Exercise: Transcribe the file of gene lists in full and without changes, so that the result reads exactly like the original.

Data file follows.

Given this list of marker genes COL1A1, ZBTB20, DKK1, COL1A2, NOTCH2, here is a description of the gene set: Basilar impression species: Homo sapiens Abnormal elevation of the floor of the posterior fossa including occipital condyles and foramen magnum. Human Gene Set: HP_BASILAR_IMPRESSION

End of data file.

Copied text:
Given this list of marker genes COL1A1, ZBTB20, DKK1, COL1A2, NOTCH2, here is a description of the gene set: Basilar impression species: Homo sapiens Abnormal elevation of the floor of the posterior fossa including occipital condyles and foramen magnum. Human Gene Set: HP_BASILAR_IMPRESSION